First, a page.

TIA for any and all suggestions.
Dirk

A 5volt Nano needs at least 6volt on Vin, because it's pre onboard 5volt regulator. 7-12volt is recommended. You're giving it 5volt - 0.7volt (diode drop) - ~1volt (regulator dropout) = ~3.3volt. It might work on that low (out of spec) voltage, it might not.

R3 is not needed if you enable the internal pullup resistor in pinmode. R2 should be 100k. The 2N3904 is only switching 500uA current from R3. R4 could be 1k for a modern LED, unless you want max brightness.

With a double pole switch with center off, you only need one (7808) regulator. The other contact can be used for ? detection. I don't understand why the two switches are needed. Leo..

Your circuit might work using LM7808 regulators

Leo, raschemmel, thank you both for your replies.

This is not a critical project and I’m (likely obviously) not in any hurry; as I said, I’m learning this stuff as I go - which you guys are making tremendous fun. :slight_smile:

{It may simplify things for everyone if I could say what this is for, but on other forums, my particular application is not allowed to be mentioned.}

The two switches are needed for the behaviour I’ve described; they are already existing switches with already existing behaviour which I’m trying to replicate with the Arduino: S1 provides only power, and S2 provides power and signals the Arduino. The LED is only there to test everything else; the actual final circuit involves two - maybe three - more existing switches and using PWM outputs to drive the base of 2N3904s which, in turn, will drive the gates on P-channel MOSFETs. The switches are on what I think would be considered “long” leads (2-5 feet, maybe more) and are inviolate (they - and the points to which I’m attaching - cannot be moved or altered).

So, from what I’ve learned so far:

  • replace 7805 with 7808
  • use INPUT_PULLUP on D7 instead of R3 (this may simplify other aspects of this project; see below)
  • as Leo suggested, I’ve added a 100nf ceramic cap from D7 to ground (C4 in attached)
  • as learned elsewhere, it appears ceramic caps may work everywhere

Concerns/questions:

  • Is the 1N4007-1 necessary? (1N4007-2 is required as it prevents S1 from triggering D7.)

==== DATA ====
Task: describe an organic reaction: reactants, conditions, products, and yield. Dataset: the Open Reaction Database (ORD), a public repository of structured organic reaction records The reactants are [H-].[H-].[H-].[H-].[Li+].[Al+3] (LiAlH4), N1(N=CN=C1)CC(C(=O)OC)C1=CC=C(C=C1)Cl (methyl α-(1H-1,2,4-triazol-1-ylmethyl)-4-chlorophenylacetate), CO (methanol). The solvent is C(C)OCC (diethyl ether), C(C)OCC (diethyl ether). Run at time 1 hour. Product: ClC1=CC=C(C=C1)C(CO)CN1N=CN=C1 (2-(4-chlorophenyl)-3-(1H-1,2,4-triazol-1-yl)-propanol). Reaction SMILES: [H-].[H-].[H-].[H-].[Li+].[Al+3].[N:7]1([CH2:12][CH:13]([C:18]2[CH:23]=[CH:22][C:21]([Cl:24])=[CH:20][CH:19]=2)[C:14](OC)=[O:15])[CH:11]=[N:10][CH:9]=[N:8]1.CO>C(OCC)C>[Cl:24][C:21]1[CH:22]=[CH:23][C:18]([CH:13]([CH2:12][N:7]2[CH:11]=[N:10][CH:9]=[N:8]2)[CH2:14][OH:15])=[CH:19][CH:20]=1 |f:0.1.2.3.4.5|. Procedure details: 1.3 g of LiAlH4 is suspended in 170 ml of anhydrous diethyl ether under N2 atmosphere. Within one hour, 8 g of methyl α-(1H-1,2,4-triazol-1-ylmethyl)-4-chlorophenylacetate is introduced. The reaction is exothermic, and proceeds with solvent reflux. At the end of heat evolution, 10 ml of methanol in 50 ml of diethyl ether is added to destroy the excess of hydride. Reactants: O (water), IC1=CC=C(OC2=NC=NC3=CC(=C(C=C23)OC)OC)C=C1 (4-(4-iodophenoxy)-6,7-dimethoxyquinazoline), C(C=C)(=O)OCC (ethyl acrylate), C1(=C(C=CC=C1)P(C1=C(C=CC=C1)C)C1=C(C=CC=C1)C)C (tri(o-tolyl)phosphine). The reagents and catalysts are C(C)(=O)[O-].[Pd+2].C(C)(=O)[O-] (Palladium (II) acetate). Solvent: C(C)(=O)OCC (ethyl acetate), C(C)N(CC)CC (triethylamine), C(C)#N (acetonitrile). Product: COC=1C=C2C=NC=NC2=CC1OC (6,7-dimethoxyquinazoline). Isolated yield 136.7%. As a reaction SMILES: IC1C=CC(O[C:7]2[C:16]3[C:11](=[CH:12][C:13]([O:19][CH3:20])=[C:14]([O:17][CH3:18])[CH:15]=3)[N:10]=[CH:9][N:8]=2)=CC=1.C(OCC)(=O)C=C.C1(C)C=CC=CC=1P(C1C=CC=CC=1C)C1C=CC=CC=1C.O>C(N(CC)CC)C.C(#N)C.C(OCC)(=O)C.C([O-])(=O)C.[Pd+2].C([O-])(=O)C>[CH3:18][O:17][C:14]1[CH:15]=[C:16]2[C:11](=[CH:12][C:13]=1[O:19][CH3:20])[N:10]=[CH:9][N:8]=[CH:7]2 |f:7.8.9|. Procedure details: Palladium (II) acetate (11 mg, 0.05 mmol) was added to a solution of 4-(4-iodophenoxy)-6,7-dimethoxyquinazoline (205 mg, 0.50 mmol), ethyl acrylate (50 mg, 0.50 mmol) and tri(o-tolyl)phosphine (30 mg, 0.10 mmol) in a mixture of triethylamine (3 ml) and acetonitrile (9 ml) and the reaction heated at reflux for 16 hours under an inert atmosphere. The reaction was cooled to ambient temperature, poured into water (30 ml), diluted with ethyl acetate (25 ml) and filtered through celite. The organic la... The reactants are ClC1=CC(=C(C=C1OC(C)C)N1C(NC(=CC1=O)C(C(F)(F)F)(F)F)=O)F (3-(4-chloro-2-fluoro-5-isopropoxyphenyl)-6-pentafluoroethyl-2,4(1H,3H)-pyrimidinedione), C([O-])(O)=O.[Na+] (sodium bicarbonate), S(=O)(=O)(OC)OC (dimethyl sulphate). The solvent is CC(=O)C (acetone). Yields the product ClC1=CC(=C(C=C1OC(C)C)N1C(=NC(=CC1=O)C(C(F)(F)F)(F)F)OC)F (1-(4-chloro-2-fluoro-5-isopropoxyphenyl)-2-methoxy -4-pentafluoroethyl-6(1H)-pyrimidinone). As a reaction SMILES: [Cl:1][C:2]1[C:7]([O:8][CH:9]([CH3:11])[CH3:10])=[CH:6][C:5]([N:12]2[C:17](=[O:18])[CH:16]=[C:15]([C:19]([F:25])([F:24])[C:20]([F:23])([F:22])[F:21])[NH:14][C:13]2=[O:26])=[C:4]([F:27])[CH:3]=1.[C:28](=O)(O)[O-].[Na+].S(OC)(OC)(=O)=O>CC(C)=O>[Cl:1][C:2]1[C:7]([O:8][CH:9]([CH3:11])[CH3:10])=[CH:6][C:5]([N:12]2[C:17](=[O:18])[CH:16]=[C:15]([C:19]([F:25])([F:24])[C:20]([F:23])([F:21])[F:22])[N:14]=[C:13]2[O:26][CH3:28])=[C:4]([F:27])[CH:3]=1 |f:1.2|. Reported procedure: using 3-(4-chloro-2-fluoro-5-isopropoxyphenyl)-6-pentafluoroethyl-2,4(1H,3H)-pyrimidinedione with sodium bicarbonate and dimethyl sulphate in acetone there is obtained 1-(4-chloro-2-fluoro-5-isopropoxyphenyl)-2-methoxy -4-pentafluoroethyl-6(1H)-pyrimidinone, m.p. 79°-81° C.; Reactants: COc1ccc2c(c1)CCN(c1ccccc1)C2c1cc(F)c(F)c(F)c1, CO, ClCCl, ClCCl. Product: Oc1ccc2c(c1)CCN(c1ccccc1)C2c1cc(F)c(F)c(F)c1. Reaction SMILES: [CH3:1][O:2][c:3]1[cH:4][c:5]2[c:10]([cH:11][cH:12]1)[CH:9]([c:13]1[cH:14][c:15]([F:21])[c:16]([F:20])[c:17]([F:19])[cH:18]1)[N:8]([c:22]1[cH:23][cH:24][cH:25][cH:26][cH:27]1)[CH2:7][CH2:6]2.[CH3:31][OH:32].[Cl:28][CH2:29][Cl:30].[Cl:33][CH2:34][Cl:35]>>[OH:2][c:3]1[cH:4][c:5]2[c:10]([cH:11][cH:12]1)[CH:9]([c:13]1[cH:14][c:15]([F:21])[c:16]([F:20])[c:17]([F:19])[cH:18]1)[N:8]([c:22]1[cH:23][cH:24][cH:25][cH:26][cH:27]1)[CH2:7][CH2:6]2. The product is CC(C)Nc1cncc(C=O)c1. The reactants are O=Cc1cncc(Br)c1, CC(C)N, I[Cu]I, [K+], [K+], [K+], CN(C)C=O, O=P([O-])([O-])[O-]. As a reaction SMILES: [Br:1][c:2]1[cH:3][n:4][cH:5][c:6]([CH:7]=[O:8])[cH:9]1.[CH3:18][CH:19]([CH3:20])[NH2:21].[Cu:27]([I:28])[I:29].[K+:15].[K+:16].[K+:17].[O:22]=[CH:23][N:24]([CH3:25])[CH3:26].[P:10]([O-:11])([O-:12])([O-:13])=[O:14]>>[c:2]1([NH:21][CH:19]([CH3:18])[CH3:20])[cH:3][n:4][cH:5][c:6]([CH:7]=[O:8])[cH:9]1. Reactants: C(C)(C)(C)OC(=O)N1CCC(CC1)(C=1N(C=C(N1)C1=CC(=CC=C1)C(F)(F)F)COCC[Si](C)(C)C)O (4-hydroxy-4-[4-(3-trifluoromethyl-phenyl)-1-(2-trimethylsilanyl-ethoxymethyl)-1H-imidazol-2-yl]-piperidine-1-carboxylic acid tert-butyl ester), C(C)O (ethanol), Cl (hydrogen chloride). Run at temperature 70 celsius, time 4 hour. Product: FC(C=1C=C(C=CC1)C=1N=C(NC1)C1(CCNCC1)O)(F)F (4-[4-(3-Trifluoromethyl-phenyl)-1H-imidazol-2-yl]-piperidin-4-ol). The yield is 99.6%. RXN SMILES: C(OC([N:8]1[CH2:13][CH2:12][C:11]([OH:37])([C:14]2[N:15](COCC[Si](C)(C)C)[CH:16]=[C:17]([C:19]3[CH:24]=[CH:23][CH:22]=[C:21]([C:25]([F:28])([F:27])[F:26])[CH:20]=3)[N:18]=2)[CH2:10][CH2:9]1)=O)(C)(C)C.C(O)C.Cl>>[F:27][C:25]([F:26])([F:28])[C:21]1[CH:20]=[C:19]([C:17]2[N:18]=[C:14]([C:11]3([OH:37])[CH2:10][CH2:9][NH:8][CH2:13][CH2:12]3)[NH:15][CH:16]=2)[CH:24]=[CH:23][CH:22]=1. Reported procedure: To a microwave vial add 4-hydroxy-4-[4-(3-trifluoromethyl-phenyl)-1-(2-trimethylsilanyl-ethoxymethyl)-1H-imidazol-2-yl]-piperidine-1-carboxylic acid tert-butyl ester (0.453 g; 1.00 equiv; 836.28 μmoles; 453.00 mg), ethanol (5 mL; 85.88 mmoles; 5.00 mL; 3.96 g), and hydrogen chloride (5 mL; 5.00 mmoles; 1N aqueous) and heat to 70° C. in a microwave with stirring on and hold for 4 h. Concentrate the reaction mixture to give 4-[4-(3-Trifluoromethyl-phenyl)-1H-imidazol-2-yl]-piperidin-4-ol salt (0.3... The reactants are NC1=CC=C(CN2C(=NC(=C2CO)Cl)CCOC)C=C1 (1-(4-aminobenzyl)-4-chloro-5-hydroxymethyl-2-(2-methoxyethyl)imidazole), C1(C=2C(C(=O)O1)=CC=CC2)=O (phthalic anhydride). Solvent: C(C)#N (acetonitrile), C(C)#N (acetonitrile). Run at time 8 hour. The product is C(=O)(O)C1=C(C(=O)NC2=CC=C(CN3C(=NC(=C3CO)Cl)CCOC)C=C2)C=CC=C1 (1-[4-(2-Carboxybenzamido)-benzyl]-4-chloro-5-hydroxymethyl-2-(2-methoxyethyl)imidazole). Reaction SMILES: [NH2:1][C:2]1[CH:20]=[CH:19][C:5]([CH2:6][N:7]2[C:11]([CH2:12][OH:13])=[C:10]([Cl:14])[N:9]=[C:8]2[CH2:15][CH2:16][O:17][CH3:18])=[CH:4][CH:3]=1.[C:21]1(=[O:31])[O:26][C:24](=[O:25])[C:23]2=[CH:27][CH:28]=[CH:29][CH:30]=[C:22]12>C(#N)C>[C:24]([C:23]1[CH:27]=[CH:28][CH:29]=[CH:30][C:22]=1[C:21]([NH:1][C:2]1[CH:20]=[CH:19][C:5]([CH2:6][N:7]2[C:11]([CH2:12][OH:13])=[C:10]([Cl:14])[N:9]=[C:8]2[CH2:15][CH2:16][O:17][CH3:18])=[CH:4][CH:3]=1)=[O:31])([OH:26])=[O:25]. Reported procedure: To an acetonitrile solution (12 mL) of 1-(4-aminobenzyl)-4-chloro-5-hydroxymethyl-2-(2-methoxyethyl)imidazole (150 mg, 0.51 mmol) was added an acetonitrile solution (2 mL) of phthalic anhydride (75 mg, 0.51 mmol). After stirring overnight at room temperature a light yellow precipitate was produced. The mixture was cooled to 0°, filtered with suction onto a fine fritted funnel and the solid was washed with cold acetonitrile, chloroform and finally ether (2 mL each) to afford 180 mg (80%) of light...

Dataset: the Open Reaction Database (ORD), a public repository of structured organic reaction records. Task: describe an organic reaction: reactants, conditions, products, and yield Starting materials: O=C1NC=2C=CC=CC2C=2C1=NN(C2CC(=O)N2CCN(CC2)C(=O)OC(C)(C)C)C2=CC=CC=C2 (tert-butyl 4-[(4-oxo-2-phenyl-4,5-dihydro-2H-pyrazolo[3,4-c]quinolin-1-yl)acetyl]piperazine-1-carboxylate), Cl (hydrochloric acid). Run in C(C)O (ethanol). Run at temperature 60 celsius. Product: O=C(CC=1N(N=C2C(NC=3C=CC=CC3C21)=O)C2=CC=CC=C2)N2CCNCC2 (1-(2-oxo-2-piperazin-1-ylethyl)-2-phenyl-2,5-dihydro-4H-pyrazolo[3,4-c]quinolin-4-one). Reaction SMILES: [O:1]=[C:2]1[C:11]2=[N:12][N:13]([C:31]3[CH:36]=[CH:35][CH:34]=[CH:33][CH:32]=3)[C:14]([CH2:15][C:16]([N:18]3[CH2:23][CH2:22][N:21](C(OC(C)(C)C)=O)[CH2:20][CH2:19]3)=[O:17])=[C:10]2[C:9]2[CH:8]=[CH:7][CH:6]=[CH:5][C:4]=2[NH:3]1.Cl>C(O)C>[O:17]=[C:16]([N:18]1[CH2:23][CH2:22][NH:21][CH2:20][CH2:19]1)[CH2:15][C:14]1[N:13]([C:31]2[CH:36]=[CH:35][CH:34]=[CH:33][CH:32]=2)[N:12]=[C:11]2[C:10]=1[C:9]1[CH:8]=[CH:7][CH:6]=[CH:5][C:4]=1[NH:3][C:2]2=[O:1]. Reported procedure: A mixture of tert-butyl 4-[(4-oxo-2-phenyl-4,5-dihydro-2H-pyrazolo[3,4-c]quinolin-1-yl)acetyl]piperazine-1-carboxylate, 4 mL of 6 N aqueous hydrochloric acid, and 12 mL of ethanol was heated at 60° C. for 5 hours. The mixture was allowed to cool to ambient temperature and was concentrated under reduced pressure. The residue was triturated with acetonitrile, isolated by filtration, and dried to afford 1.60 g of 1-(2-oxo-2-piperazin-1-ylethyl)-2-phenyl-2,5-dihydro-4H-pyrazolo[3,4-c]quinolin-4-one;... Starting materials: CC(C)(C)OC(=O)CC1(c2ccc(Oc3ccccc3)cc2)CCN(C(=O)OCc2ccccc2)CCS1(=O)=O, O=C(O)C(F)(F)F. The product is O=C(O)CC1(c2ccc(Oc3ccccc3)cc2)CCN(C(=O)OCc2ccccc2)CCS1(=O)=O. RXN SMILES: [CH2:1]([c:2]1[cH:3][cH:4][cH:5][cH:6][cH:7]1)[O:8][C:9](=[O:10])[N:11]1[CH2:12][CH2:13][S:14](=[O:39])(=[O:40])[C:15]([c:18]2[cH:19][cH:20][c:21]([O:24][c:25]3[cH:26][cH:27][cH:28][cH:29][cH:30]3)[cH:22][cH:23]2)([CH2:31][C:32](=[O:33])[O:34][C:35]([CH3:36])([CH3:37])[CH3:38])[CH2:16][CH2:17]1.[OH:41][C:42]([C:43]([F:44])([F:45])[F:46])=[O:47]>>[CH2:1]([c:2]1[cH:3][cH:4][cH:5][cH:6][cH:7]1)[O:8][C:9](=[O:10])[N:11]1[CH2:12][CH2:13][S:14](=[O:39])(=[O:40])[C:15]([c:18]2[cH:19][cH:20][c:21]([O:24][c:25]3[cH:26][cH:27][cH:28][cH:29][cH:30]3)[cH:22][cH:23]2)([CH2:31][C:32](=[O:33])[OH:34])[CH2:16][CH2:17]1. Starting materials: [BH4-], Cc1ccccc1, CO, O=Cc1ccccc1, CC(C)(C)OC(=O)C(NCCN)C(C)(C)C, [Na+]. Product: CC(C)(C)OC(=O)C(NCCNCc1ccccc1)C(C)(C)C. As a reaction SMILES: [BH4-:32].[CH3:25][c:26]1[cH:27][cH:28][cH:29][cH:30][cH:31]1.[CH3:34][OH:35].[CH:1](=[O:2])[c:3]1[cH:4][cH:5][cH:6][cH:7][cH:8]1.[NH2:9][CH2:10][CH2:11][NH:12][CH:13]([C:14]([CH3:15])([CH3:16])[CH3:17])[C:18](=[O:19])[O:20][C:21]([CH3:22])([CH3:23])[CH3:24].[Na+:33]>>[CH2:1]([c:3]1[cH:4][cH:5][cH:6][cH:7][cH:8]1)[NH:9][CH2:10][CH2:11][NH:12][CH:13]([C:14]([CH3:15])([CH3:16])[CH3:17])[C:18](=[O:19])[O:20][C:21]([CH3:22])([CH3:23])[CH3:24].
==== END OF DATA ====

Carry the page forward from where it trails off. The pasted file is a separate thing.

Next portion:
• I’m trying to decipher the L7808CV specs and they seem to indicate a Vi of 14V. Is 11V (nominally the lowest at which I’d expect everything to work) going to be sufficient, or should I be looking for something else to give 7-8V?
  • If changing to 7808s and removing R3, what should R2’s value be? (I’m thinking 100k is still OK.)
  • Also, if removing R3, the Arduino may be powered up and have the 2N3904 grounding D7 before it can be set to INPUT_PULLUP. Any concerns or does anything need be done to manage this?
  • Speaking of, the Arduino’s power-up time (seems to be .5 to 1.5 seconds) is not critical/of concern, but any of the switches may be closed when it is powered up. Does anything need attention in this regard?
  • I’m not sure of the arrangement, types, or values of the caps. I’m thinking C3 may not be needed at all (the LM7808 outputs will be close to - within 2 inches of - the Arduino’s VIN), and would prefer to use ceramic or electrolytic caps.
  • I have three other switches in the project which, when closed, go to ground and they are all spec’ing pull-ups. Instead of pulling these pins up, perhaps I can set INPUT_PULLUP for these and use a resistor in series to form a circuit from the pin to ground?

In the attached, I’ve re-arranged things to (hopefully) be easier to follow and indicates what cannot be changed. I’ve also added a third switch (S3) and second LED (LED3) to illustrate the additional switches for this project; this is to explore the possibility of not using pull-ups for the existing, grounded switches.

As always, TIA for all replies.
Dirk

That depends . Are you building an IED ? This is an Arduino forum . WE decide what is allowed (well, actually, the Global Moderators ) so why don't you tell us and let us decide if it is allowed or not. If it is not allowed, we will never speak of this again and this conversation never took place.... ;)

raschemmel: That depends . Are you building an IED ? This is an Arduino forum . WE decide what is allowed (well, actually, the Global Moderators ) so why don't you tell us and let us decide if it is allowed or not. If it is not allowed, we will never speak of this again and this conversation never took place.... ;)